Yaldi; a Glaswegian expression used to show excitement, or, in this case, a blinding piece of reactive social from the brains behind Brewdog.
Aldi, famed for its knock-offs and, in fairness, fairly brilliant creative (for a supermarket), recently launched its ‘Anti-Establishment IPA’, complete with almost-but-not-quite-infringement Punk IPA packaging.
And, they might have got away with it too, were it not for those meddling Twitter users. One tweet became thousands, and it wasn’t long until ‘Anti-Establishment IPA’ found the feed of Brewdog founder, James Watt. Pause for a minute. What would you do? You have built your empire on the back of your brand – the little microbrewery that made millions. How do you respond? With lawyers? Not if you’re smart, and especially not if you’re the self-styled rebels of the beer world.
Within 24 hours, Watt had tweeted his response – Yaldi beer, with its very own almost-but-not-quite-infringement packaging. It was timely, it was funny, and it was bang on brand. Credit where credit’s due, Aldi responded pretty immediately, suggesting Ald IPA as an alternative name, keeping themselves on the right side of the joke. But, the winner here is undoubtedly Brewdog, they protected their brand, without breaking character or losing their sense of humour – a rare feat.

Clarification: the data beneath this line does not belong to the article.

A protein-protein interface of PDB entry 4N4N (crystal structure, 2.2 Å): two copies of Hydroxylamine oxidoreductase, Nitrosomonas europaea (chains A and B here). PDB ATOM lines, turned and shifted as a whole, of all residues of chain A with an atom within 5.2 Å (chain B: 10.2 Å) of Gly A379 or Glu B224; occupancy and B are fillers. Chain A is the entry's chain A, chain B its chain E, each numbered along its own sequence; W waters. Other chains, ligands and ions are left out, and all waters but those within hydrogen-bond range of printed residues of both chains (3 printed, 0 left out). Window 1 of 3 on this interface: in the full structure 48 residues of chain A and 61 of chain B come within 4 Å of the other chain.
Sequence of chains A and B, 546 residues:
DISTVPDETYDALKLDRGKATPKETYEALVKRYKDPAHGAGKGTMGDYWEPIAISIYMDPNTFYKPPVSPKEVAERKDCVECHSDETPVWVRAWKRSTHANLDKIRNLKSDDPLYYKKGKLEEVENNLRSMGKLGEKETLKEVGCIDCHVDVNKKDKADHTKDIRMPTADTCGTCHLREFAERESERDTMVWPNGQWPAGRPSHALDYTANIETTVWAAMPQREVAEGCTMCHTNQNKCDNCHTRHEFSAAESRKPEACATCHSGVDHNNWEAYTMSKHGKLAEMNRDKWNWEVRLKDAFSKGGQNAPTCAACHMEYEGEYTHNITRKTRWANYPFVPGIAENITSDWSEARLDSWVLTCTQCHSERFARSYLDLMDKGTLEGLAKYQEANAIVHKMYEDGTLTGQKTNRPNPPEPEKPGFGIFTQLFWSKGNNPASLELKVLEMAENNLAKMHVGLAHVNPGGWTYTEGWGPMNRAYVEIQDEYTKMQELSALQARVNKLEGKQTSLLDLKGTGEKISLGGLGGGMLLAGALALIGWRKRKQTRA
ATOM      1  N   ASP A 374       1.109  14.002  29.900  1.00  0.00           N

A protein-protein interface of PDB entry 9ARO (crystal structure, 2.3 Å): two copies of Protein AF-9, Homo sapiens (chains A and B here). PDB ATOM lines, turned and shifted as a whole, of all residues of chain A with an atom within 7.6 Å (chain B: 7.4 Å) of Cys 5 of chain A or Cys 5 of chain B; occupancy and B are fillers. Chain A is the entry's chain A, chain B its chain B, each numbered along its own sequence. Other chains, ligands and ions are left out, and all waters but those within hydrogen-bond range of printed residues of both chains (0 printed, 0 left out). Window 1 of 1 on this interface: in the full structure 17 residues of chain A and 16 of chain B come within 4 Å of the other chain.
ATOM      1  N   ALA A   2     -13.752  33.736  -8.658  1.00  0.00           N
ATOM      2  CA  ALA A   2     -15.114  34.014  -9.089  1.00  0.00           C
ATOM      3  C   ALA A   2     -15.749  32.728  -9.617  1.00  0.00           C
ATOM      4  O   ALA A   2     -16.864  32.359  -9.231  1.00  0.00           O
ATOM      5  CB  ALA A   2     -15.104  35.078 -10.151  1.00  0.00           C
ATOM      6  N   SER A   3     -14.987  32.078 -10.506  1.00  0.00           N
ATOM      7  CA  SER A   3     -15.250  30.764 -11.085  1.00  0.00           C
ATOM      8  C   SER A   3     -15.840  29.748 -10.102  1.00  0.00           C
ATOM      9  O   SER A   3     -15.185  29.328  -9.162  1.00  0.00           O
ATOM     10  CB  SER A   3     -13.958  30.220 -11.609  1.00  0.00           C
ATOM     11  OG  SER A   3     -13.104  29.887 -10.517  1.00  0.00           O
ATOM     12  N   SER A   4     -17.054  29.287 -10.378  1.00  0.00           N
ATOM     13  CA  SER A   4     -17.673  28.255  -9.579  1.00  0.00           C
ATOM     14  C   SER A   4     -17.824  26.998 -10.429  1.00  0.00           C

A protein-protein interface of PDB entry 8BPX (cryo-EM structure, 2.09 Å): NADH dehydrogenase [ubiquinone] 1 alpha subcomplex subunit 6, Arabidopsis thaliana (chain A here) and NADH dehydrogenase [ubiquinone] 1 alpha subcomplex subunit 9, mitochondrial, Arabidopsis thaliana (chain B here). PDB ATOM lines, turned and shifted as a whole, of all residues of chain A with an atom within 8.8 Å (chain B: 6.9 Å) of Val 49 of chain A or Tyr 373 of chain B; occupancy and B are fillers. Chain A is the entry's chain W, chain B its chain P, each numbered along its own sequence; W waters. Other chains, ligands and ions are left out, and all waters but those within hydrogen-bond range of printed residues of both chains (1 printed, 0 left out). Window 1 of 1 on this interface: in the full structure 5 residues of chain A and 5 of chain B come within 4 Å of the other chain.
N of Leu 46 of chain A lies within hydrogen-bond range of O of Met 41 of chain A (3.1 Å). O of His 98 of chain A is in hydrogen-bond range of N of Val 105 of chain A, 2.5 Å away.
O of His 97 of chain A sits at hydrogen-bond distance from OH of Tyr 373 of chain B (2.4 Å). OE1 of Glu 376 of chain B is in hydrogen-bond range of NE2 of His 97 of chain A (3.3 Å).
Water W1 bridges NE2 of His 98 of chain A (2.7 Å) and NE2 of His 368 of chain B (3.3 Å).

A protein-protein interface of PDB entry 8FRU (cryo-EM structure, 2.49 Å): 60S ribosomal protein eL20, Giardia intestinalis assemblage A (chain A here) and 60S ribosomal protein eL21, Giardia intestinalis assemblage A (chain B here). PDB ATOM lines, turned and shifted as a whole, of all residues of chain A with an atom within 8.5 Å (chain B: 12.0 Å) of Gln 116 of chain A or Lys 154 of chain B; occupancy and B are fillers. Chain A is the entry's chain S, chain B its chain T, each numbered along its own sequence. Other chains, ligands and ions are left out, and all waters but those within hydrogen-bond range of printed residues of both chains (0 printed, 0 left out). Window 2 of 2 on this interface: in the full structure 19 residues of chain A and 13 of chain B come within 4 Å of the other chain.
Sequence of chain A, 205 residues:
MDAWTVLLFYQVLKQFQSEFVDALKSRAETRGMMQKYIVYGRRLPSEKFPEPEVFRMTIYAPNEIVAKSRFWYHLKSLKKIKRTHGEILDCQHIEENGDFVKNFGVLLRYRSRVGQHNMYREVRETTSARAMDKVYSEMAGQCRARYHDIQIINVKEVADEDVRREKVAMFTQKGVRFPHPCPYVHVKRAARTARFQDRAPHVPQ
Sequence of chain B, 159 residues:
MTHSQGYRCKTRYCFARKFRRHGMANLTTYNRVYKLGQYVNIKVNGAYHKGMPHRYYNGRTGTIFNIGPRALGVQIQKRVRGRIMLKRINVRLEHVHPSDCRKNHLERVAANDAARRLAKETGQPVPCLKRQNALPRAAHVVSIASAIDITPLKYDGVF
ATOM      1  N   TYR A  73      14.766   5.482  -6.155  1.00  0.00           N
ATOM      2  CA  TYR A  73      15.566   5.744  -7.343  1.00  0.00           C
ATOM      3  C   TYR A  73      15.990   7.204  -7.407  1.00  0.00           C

Whether you love Brewdog, or, like me, have a minor aversion to millionaire multinationals who position themselves as ‘punks’, this is a cracking example of reactive social. Not a campaign of the month, admittedly, but potentially the, ahem, clapback of the quarter.
To read last month’s campaign of the month click here.